Creating the mapping file for the Persistent class:

Below is the implementation of the employee.hbm.xml file:


<?xml version='1.0' encoding='UTF-8'?>
<!DOCTYPE hibernate-mapping PUBLIC
        "-//Hibernate/Hibernate Mapping DTD 3.0//EN"
<hibernate-mapping package="com.exploit.model">
    <class name="Employee" table="Employee1" discriminator-value="E">
        <id name="id">
            <generator class="increment"></generator>
        <discriminator column="discriminator" type="string"></discriminator>
        <property name="name"></property>
        <property name="age"></property>
        <subclass name="com.exploit.model.P_Employee" extends="Employee" discriminator-value="PE">
            <property name="salary"></property>
        <subclass name="com.exploit.model.C_Employee" extends="Employee" discriminator-value="CE">
            <property name="hourlyRate"></property>
            <property name="duration"></property>

We have defined only one hibernate mapping (hbm) file employee.hbm.xml, both P_Employee and C_Employee model classes are defined within one hbm.xml file. The <subclass> tag is used to map both the subclasses. We have defined discriminators as:  

  • “E” to identify that record belongs to Employee class.
  • “PE” to identify that record belongs to P_Employee class.
  • “CE” to identify that record belongs to C_Employee class.

Hibernate will put the appropriate discriminator values based on the record we are persisting.

Adding the mapping of hbm.xml file in the hibernate configuration file:

Below is the implementation of the hibernate.cfg.xml file:


<?xml version="1.0" encoding="UTF-8"?>
<!DOCTYPE hibernate-configuration PUBLIC
        "-//Hibernate/Hibernate Configuration DTD 3.0//EN"
        <!-- Database connection properties -->
        <property name="connection.driver_class">com.mysql.jdbc.Driver</property>
        <property name="connection.url">jdbc:mysql: //localhost/javainsimpleway</property>
        <property name="connection.username">root</property>
        <property name="connection.password">toor</property>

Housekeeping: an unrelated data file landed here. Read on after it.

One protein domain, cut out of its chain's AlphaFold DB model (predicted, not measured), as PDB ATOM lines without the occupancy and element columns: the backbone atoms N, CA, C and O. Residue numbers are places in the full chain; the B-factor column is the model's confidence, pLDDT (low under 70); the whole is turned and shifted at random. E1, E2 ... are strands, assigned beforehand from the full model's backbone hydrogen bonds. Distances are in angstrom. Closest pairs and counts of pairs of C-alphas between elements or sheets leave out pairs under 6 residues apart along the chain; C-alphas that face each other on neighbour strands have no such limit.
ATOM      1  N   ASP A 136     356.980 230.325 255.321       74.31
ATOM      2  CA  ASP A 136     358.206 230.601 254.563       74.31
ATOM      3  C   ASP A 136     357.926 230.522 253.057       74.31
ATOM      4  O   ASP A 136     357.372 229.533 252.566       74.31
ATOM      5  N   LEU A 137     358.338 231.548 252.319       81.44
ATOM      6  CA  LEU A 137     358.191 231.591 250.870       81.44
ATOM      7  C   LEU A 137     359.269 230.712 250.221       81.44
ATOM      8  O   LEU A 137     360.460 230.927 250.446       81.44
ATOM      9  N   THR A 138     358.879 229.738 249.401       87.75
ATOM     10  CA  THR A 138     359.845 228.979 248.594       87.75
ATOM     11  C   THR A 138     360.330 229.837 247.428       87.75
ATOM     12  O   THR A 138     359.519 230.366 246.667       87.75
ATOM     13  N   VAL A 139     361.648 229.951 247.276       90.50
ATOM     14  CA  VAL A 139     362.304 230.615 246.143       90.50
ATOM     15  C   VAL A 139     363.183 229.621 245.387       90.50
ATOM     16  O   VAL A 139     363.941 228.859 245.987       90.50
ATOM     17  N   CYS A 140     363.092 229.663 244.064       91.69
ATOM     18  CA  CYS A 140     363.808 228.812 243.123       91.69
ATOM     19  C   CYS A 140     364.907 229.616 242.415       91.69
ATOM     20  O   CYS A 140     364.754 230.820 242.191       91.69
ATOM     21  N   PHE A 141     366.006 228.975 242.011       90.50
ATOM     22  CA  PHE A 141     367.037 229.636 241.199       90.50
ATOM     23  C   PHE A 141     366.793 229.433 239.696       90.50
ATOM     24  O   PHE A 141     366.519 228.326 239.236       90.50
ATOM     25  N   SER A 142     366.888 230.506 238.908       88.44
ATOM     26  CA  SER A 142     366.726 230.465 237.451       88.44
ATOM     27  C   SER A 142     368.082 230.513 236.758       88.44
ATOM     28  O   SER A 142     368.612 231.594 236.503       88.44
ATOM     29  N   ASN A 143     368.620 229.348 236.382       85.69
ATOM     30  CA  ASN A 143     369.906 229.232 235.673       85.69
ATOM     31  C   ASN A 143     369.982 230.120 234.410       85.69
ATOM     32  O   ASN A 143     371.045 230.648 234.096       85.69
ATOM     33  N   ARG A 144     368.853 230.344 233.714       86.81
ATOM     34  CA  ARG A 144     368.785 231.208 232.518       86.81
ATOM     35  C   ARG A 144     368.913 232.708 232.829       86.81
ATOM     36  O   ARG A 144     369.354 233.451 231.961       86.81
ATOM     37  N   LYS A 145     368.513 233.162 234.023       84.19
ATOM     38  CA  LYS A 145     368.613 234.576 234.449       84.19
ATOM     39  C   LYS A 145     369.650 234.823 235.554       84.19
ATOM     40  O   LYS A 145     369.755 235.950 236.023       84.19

<!-- JDBC connection pool (using the built-in) -->
        <property name="connection.pool_size">1</property>
        <!-- SQL dialect -->
        <property name="dialect">org.hibernate.dialect.MySQLDialect</property>
        <!-- Disable the second-level cache -->
        <property name="cache.provider_class">org.hibernate.cache.internal.NoCacheProvider</property>
        <!-- Echo all executed SQL to stdout -->
        <property name="show_sql">true</property>
        <!-- Format the generated Sql -->
        <property name="format_sql">true</property>
        <!-- Dont Drop and re-create the database schema on startup,Just update it -->
        <property name="">update</property>
        <mapping resource="com/exploit/mapping/employee.hbm.xml"/>

Following are the dependencies used in pom.xml file:



Creating the class that stores the persistent object:

Below is the implementation of the file: 


package com.exploit.db;
import com.exploit.model.C_Employee;
import com.exploit.model.Employee;
import com.exploit.model.P_Employee;
import com.exploit.util.HibernateUtil;
import org.hibernate.Session;
import org.hibernate.SessionFactory;
import org.hibernate.Transaction;
public class Main {
    public static void main(String[] args)
        // Get session factory using Hibernate Util class
        SessionFactory sessionFactory
            = HibernateUtil.getSessionFactory();
        // Get session from Session factory
        Session session = sessionFactory.openSession();
        // Begin transaction
        Transaction transaction
            = session.beginTransaction();
        // Creating Employee base class record
        Employee employee = new Employee();
        // Creating Permanent Employee subclass record
        P_Employee permanentEmployee = new P_Employee();
        // Creating Contract Employee subclass record
        C_Employee contractEmployee = new C_Employee();
        // persist all the employee records
        // Commit the transaction and close the session
            "Employee records successfully persisted.");

This is the usual way of mapping Table Per Hierarchy using XML.

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Last Updated : 13 Jun, 2022